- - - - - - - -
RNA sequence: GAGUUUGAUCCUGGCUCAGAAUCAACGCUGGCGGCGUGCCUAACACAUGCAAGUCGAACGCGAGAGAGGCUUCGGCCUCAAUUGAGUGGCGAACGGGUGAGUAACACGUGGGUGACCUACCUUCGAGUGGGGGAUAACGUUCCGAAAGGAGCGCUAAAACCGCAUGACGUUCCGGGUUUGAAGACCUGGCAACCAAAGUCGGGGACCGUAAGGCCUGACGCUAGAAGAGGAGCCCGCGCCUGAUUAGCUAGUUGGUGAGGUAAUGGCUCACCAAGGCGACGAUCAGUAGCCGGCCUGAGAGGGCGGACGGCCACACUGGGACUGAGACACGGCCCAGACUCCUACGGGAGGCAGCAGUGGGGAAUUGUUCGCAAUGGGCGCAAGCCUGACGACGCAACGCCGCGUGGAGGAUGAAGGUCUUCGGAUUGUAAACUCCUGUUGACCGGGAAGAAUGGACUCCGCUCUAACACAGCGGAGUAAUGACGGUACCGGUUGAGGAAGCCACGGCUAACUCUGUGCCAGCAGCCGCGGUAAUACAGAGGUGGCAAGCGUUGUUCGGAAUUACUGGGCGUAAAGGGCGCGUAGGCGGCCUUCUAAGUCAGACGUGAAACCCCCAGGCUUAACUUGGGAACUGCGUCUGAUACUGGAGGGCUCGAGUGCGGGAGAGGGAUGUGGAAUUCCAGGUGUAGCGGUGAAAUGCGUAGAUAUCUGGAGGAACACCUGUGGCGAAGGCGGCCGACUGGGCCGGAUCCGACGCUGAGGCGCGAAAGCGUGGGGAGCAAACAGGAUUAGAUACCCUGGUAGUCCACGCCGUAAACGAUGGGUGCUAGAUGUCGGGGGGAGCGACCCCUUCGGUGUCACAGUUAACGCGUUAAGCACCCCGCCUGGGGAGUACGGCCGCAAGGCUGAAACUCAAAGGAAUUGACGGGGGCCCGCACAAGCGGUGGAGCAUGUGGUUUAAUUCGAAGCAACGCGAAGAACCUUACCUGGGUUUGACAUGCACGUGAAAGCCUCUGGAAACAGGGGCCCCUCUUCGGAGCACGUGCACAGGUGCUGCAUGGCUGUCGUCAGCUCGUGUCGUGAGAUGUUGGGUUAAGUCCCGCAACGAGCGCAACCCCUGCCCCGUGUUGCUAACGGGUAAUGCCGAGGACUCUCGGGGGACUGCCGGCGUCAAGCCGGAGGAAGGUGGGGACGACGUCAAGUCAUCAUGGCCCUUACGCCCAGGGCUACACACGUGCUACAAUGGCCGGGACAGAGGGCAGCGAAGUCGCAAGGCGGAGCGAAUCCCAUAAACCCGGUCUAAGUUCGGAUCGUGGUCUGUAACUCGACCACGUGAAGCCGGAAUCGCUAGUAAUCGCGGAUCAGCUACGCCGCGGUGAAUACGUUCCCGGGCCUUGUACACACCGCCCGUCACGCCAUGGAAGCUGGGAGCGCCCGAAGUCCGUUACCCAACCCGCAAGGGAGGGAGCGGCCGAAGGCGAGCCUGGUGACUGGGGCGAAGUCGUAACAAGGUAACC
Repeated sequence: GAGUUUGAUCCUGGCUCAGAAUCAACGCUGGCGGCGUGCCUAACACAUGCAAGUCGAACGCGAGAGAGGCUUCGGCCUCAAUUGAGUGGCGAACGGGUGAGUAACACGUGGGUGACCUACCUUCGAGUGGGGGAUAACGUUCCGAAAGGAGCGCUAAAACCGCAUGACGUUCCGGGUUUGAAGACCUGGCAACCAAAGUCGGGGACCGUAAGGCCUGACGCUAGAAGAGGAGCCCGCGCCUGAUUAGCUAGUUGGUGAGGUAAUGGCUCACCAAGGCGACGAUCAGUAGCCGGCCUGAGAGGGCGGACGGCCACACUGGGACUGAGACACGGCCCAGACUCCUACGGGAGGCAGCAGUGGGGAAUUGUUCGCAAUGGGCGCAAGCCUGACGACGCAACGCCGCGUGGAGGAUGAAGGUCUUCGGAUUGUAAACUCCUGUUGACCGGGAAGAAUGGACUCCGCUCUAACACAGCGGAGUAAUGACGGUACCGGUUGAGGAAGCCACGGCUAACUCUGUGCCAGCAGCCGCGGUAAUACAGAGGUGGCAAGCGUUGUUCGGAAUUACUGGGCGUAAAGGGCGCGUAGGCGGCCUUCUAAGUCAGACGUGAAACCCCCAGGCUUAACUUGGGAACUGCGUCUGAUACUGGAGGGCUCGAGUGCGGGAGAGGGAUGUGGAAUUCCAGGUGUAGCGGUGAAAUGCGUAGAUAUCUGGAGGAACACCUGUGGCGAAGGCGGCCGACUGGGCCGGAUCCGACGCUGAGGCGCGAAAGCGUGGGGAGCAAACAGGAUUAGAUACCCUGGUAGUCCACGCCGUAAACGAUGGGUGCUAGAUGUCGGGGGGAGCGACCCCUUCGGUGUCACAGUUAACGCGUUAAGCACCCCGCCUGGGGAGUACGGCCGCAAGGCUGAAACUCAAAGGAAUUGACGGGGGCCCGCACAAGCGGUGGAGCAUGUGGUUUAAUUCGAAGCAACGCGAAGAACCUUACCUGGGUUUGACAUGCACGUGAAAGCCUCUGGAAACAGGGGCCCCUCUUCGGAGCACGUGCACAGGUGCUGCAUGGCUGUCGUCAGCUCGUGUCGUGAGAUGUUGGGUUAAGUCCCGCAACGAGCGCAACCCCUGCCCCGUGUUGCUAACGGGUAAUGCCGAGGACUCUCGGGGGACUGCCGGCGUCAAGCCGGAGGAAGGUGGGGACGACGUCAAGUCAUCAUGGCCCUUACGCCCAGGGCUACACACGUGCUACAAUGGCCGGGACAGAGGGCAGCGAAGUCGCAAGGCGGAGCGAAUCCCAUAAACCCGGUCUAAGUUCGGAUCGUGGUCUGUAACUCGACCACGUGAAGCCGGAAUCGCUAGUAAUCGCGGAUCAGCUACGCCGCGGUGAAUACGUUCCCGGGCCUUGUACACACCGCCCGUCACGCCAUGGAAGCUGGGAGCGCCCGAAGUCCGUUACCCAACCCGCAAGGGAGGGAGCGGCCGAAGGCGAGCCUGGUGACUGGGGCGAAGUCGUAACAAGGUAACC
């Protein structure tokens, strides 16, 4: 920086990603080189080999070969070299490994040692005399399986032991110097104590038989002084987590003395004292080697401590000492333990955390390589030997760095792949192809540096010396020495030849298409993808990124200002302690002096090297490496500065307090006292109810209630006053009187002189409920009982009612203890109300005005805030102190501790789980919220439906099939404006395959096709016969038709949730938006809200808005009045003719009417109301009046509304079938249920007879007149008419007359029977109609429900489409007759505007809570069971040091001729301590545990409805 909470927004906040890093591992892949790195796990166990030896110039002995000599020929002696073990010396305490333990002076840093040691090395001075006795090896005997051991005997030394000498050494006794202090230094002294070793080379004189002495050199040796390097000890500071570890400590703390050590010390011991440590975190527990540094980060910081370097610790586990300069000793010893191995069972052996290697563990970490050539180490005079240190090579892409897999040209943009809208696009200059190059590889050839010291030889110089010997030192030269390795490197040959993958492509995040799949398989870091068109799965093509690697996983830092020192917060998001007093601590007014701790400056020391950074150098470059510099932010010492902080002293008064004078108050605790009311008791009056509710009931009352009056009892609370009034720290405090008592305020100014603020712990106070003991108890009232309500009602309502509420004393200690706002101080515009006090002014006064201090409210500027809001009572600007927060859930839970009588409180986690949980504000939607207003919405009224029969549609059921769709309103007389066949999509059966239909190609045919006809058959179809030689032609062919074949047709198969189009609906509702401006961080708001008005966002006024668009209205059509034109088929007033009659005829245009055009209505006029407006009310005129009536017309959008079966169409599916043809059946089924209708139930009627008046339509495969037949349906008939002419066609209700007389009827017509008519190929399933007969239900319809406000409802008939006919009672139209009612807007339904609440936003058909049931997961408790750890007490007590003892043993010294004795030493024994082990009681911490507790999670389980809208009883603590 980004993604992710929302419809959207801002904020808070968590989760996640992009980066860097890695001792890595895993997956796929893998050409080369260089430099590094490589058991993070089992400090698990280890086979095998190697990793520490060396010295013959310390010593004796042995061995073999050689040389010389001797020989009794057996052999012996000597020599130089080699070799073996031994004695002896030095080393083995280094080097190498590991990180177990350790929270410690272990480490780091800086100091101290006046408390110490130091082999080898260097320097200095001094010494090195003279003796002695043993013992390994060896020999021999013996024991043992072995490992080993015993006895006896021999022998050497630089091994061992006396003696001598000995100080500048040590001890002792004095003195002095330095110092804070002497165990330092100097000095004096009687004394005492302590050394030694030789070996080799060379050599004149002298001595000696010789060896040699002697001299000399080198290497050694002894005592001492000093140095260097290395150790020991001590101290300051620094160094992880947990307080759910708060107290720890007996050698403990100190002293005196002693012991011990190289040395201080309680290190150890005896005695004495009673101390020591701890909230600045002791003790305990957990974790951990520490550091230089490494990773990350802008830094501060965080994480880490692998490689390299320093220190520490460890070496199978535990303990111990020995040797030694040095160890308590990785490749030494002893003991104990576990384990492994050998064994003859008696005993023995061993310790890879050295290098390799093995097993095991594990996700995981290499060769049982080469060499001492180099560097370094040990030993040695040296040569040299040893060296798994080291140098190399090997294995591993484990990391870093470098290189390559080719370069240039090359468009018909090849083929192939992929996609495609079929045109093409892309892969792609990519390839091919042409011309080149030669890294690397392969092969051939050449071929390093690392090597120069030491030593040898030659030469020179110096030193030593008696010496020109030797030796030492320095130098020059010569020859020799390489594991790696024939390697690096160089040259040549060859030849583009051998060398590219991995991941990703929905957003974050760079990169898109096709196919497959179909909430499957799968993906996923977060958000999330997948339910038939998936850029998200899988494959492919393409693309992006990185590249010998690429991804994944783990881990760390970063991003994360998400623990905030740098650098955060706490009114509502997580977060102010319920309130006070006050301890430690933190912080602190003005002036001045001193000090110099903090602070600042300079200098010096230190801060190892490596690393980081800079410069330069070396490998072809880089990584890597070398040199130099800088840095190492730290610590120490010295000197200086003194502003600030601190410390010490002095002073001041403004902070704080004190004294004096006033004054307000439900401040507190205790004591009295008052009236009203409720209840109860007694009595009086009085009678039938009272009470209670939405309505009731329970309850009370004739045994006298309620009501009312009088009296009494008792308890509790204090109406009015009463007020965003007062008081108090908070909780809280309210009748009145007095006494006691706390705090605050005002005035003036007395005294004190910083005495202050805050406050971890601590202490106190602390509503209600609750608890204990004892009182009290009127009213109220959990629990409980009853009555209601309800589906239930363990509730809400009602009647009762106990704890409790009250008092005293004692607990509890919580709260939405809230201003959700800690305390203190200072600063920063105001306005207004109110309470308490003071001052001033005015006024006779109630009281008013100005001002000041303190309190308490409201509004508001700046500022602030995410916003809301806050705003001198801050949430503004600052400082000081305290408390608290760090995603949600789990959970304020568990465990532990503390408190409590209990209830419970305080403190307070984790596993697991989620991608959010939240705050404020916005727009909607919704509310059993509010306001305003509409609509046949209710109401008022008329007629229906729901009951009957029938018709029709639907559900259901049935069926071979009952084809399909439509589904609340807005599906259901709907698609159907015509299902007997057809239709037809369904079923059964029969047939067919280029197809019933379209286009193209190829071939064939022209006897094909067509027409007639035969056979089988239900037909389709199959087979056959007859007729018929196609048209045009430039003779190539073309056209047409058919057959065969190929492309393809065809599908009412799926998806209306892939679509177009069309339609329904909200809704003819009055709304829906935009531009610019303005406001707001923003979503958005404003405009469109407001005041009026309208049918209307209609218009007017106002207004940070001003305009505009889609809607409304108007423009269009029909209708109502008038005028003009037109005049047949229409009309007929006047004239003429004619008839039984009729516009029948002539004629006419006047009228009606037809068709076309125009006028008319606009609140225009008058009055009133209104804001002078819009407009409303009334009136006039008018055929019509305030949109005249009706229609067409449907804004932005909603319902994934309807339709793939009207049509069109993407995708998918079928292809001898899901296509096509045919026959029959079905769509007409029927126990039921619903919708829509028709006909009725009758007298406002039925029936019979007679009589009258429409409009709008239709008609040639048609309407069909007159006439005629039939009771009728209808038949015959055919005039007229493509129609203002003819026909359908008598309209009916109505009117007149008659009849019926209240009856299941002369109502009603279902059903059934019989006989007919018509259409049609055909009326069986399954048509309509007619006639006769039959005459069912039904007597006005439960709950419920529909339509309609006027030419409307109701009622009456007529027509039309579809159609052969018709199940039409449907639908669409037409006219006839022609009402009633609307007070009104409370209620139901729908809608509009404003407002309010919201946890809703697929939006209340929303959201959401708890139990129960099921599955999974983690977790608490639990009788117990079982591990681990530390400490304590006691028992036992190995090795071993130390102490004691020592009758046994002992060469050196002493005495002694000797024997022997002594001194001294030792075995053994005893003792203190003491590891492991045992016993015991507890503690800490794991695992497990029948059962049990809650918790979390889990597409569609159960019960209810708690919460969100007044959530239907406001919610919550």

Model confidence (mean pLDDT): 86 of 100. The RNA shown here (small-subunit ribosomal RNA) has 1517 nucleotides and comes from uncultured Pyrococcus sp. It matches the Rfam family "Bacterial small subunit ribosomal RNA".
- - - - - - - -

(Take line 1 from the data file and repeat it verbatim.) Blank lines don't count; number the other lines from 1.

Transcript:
RNA sequence: GAGUUUGAUCCUGGCUCAGAAUCAACGCUGGCGGCGUGCCUAACACAUGCAAGUCGAACGCGAGAGAGGCUUCGGCCUCAAUUGAGUGGCGAACGGGUGAGUAACACGUGGGUGACCUACCUUCGAGUGGGGGAUAACGUUCCGAAAGGAGCGCUAAAACCGCAUGACGUUCCGGGUUUGAAGACCUGGCAACCAAAGUCGGGGACCGUAAGGCCUGACGCUAGAAGAGGAGCCCGCGCCUGAUUAGCUAGUUGGUGAGGUAAUGGCUCACCAAGGCGACGAUCAGUAGCCGGCCUGAGAGGGCGGACGGCCACACUGGGACUGAGACACGGCCCAGACUCCUACGGGAGGCAGCAGUGGGGAAUUGUUCGCAAUGGGCGCAAGCCUGACGACGCAACGCCGCGUGGAGGAUGAAGGUCUUCGGAUUGUAAACUCCUGUUGACCGGGAAGAAUGGACUCCGCUCUAACACAGCGGAGUAAUGACGGUACCGGUUGAGGAAGCCACGGCUAACUCUGUGCCAGCAGCCGCGGUAAUACAGAGGUGGCAAGCGUUGUUCGGAAUUACUGGGCGUAAAGGGCGCGUAGGCGGCCUUCUAAGUCAGACGUGAAACCCCCAGGCUUAACUUGGGAACUGCGUCUGAUACUGGAGGGCUCGAGUGCGGGAGAGGGAUGUGGAAUUCCAGGUGUAGCGGUGAAAUGCGUAGAUAUCUGGAGGAACACCUGUGGCGAAGGCGGCCGACUGGGCCGGAUCCGACGCUGAGGCGCGAAAGCGUGGGGAGCAAACAGGAUUAGAUACCCUGGUAGUCCACGCCGUAAACGAUGGGUGCUAGAUGUCGGGGGGAGCGACCCCUUCGGUGUCACAGUUAACGCGUUAAGCACCCCGCCUGGGGAGUACGGCCGCAAGGCUGAAACUCAAAGGAAUUGACGGGGGCCCGCACAAGCGGUGGAGCAUGUGGUUUAAUUCGAAGCAACGCGAAGAACCUUACCUGGGUUUGACAUGCACGUGAAAGCCUCUGGAAACAGGGGCCCCUCUUCGGAGCACGUGCACAGGUGCUGCAUGGCUGUCGUCAGCUCGUGUCGUGAGAUGUUGGGUUAAGUCCCGCAACGAGCGCAACCCCUGCCCCGUGUUGCUAACGGGUAAUGCCGAGGACUCUCGGGGGACUGCCGGCGUCAAGCCGGAGGAAGGUGGGGACGACGUCAAGUCAUCAUGGCCCUUACGCCCAGGGCUACACACGUGCUACAAUGGCCGGGACAGAGGGCAGCGAAGUCGCAAGGCGGAGCGAAUCCCAUAAACCCGGUCUAAGUUCGGAUCGUGGUCUGUAACUCGACCACGUGAAGCCGGAAUCGCUAGUAAUCGCGGAUCAGCUACGCCGCGGUGAAUACGUUCCCGGGCCUUGUACACACCGCCCGUCACGCCAUGGAAGCUGGGAGCGCCCGAAGUCCGUUACCCAACCCGCAAGGGAGGGAGCGGCCGAAGGCGAGCCUGGUGACUGGGGCGAAGUCGUAACAAGGUAACC